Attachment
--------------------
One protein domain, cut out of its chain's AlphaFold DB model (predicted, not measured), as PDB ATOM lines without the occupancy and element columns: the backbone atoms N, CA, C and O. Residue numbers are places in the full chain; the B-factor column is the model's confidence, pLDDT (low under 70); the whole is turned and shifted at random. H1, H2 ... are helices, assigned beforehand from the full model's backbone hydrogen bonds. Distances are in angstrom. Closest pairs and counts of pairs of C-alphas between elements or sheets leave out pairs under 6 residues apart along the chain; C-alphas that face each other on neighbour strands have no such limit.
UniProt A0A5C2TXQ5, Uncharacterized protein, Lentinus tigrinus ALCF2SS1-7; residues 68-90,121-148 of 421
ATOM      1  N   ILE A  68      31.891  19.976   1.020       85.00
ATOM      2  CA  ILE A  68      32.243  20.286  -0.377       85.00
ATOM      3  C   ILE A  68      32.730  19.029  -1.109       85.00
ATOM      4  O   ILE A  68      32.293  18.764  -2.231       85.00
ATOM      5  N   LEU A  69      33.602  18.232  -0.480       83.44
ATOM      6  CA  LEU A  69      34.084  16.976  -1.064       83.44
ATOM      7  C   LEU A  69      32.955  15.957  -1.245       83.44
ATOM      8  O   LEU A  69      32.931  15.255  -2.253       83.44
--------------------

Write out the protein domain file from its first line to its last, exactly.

One protein domain, cut out of its chain's AlphaFold DB model (predicted, not measured), as PDB ATOM lines without the occupancy and element columns: the backbone atoms N, CA, C and O. Residue numbers are places in the full chain; the B-factor column is the model's confidence, pLDDT (low under 70); the whole is turned and shifted at random. H1, H2 ... are helices, assigned beforehand from the full model's backbone hydrogen bonds. Distances are in angstrom. Closest pairs and counts of pairs of C-alphas between elements or sheets leave out pairs under 6 residues apart along the chain; C-alphas that face each other on neighbour strands have no such limit.
UniProt A0A5C2TXQ5, Uncharacterized protein, Lentinus tigrinus ALCF2SS1-7; residues 68-90,121-148 of 421
ATOM      1  N   ILE A  68      31.891  19.976   1.020       85.00
ATOM      2  CA  ILE A  68      32.243  20.286  -0.377       85.00
ATOM      3  C   ILE A  68      32.730  19.029  -1.109       85.00
ATOM      4  O   ILE A  68      32.293  18.764  -2.231       85.00
ATOM      5  N   LEU A  69      33.602  18.232  -0.480       83.44
ATOM      6  CA  LEU A  69      34.084  16.976  -1.064       83.44
ATOM      7  C   LEU A  69      32.955  15.957  -1.245       83.44
ATOM      8  O   LEU A  69      32.931  15.255  -2.253       83.44